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Most Common Eye Myths Exposed: The Focused Truth

Most Common Eye Myths Exposed: The Focused Truth


My childhood memories are filled mostly with plenty of happy times spent surrounded by friends and family, but there’s also a blaring soundtrack to those younger years, courtesy of my beloved and overprotective mother, who in hindsight may have nearly loved me and my siblings to death.

“Don’t sit too close to the television or you’ll break your eyes!”

“Don’t cross your eyes unless you want them to get stuck that way!”

“Eat all your carrots if you want to have strong eyes!”

Well, don’t tell my mom, but somehow, I managed to survive my entire childhood and well into adulthood without crossed eyes or the image of Scooby Doo burned into my corneas. And despite eating plenty of yucky carrots as a kid, I still need contact lenses to see clearly. So, was my dear old mom misinformed? Or lying? Or a little of both? To settle the controversial issue, I decided to put some of the most popular eye myths to the test.

Truth or Myth?

Myth: Reading in the dark damages your eyes and decreases your vision.

Fact: While reading or doing anything else in the dark or in faint light may put strain on your eyes and make them feel tired, it will not harm your eyes. Your eyes may begin to feel dry, itchy, and blurry, or you may get a headache and feel nauseated, but those symptoms will go away once you expose your eyes to better lighting. Plus, it’s movies, not books, that are made to be looked at in the dark, so you should turn on a light to read, anyway.

Myth: It’s all right to look at the sun, a welding torch, or some other bright object as long as you squint your eyes really tight.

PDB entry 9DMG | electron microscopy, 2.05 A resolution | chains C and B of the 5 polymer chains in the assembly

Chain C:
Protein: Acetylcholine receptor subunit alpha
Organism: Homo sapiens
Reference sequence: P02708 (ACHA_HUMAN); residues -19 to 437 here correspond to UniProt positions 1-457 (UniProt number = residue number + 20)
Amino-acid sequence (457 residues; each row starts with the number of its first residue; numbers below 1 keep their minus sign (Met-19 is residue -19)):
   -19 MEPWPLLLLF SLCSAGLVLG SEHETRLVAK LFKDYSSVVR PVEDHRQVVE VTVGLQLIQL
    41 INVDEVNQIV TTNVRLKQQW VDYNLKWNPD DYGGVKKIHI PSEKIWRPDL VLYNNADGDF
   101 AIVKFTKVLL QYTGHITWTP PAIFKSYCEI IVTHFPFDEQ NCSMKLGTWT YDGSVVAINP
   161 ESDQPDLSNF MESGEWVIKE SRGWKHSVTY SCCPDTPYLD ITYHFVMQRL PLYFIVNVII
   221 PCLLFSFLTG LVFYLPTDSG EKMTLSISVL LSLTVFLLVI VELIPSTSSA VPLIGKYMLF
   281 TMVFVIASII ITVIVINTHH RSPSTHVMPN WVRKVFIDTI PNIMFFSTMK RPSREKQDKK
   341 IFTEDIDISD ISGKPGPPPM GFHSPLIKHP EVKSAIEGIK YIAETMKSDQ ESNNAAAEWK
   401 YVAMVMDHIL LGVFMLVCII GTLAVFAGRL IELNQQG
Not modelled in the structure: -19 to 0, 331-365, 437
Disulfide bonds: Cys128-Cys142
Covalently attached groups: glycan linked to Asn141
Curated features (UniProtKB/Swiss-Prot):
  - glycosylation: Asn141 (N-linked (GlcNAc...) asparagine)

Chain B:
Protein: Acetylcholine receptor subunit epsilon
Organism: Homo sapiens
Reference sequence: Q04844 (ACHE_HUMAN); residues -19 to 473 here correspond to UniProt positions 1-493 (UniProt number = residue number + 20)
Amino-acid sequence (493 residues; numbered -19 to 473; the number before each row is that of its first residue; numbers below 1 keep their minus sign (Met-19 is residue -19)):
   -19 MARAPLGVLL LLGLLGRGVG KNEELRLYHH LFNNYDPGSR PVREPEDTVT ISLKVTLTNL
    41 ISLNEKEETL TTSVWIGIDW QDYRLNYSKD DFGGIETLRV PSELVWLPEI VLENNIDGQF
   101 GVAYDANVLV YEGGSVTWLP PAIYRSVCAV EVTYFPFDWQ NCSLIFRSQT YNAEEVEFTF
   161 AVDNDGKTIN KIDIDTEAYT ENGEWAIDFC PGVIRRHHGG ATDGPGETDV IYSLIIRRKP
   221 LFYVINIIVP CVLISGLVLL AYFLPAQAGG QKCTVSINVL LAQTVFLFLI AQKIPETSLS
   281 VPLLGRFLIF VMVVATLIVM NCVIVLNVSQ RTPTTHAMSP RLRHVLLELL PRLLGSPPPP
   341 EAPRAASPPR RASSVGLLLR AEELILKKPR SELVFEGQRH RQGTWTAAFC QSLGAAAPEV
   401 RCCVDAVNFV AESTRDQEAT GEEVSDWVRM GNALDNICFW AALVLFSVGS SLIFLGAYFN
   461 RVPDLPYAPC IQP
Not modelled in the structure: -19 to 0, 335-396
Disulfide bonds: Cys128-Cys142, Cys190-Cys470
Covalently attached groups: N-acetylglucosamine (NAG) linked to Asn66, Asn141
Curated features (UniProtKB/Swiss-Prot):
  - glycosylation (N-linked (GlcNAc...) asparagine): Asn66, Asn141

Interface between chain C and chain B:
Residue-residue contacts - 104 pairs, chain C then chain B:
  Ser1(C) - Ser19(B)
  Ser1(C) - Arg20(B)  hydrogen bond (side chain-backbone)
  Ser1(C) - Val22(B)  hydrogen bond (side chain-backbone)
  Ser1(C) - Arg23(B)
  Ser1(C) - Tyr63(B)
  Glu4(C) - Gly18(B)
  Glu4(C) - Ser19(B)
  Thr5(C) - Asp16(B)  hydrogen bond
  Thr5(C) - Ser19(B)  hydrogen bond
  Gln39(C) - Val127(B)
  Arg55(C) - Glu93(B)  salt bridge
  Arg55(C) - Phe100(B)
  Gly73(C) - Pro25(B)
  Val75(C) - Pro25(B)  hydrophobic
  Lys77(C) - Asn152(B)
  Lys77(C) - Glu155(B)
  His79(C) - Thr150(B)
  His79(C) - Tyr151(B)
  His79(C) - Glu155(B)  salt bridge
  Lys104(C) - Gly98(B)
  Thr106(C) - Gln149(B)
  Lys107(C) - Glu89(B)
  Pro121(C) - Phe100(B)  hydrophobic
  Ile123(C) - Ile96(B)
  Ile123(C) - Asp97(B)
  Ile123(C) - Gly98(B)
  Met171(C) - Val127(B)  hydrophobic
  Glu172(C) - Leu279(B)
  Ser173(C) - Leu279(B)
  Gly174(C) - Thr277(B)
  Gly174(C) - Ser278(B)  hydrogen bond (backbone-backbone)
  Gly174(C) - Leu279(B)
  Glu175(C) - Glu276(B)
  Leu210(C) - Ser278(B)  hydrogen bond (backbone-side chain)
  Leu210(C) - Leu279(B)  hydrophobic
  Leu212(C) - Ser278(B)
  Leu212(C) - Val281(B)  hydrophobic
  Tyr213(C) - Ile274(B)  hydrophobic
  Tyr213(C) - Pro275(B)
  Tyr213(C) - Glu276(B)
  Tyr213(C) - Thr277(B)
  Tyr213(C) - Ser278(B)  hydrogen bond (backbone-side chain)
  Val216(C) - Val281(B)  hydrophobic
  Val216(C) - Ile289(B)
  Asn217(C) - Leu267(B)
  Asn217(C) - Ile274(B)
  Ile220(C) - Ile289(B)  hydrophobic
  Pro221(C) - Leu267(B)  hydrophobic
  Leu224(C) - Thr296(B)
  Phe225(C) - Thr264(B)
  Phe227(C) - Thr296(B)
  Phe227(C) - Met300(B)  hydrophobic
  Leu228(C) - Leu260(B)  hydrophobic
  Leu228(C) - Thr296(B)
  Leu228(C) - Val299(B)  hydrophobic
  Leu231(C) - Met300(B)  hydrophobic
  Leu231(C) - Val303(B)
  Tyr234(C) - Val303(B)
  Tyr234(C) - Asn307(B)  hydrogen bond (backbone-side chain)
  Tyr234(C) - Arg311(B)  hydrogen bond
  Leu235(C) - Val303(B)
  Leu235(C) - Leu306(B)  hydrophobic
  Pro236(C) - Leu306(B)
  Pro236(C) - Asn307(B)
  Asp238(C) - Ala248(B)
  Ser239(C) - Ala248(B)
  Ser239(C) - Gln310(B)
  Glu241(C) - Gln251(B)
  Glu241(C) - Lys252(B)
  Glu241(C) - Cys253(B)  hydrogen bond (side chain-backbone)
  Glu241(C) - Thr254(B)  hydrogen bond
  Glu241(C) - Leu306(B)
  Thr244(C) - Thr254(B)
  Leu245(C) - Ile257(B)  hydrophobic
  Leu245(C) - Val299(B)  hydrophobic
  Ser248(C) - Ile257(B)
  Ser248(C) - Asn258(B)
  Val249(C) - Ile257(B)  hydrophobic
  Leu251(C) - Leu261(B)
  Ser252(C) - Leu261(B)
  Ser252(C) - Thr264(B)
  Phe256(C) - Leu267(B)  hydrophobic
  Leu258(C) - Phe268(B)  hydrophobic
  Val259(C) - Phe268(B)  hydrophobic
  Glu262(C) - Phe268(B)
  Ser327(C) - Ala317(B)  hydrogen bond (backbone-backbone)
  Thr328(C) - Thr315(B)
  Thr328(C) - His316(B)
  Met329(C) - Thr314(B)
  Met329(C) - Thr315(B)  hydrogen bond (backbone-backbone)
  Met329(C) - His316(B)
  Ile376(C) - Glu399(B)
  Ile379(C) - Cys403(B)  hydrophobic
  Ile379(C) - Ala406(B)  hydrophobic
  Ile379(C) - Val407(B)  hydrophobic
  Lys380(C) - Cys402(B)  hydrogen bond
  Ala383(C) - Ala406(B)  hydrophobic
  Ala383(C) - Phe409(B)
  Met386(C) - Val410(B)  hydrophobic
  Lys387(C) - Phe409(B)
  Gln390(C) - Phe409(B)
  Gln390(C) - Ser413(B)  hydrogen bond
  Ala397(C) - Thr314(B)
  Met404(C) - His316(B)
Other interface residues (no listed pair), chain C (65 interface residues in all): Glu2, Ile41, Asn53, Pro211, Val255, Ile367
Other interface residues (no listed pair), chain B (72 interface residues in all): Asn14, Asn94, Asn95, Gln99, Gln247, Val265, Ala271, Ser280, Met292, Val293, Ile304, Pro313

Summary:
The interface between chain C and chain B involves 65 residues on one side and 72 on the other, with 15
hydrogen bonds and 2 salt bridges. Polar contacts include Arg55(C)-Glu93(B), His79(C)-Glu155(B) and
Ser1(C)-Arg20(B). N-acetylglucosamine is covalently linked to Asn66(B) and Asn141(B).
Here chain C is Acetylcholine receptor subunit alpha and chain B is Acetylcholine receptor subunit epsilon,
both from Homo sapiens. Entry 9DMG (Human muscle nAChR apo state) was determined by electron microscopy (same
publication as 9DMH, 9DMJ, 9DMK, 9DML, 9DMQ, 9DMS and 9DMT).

Fact: Even if you squint, powerful ultra-violet rays emitted from the sun and other objects can still get into your eyes and potentially damage the cornea, lens, and retina. Looking directly at the sun for less than a minute with the naked eye can blind you, even during a lunar eclipse. So eye experts agree that it’s best to avoid looking directly at the sun and wear protective eye glasses when welding or working around other very bright objects.

Myth: Staring at a computer monitor for long periods of time will damage your eyes.

Fact: As much as I’d love for this one to be true so that I could take more time off work, sadly, it’s not. As with reading in the dark or with dim light, working at a computer monitor for hours at a time may make your eyes feel tired and dry but will not harm your eyes. Let’s keep this one a secret from the bosses, okay?

Myth: Eating lots of carrots will give you sharper, clearer vision.

Fact: If it was the subject of an episode of Gilligan’s Island – remember when the radioactive food supplies washed up on the island and, after eating the carrots, Mary Ann could see far-away ships passing by? – it has to be true, right? Sorry, li’l buddy, it’s a myth. But at least it’s a myth with a shred of credibility. Carrots are full of Vitamin A, which is important for healthy eye growth among other things. They also pack lots of beta-carotene, which may help slow the spread of cataracts and macular degeneration. However, you’d have to eat a mountain of carrots to notice a difference. In fact, Vitamin A can actually be harmful if eaten in excessive amounts. The truth is, a healthy diet provides all your eyes need.

Myth: Swimming with soft contact lenses in your eyes can lead to more eye infections?

Fact: This one’s actually true. Leaving your soft contacts in your eyes when you take a dip in the ocean, a hot tub, or a swimming pool can trap harmful bacterial and foreign particles close to your eyes. In some cases, this can lead to infections and even blindness. So the next time you’re snorkeling in Hawaii, splurge on renting a mask and remove your contacts just to be safe.

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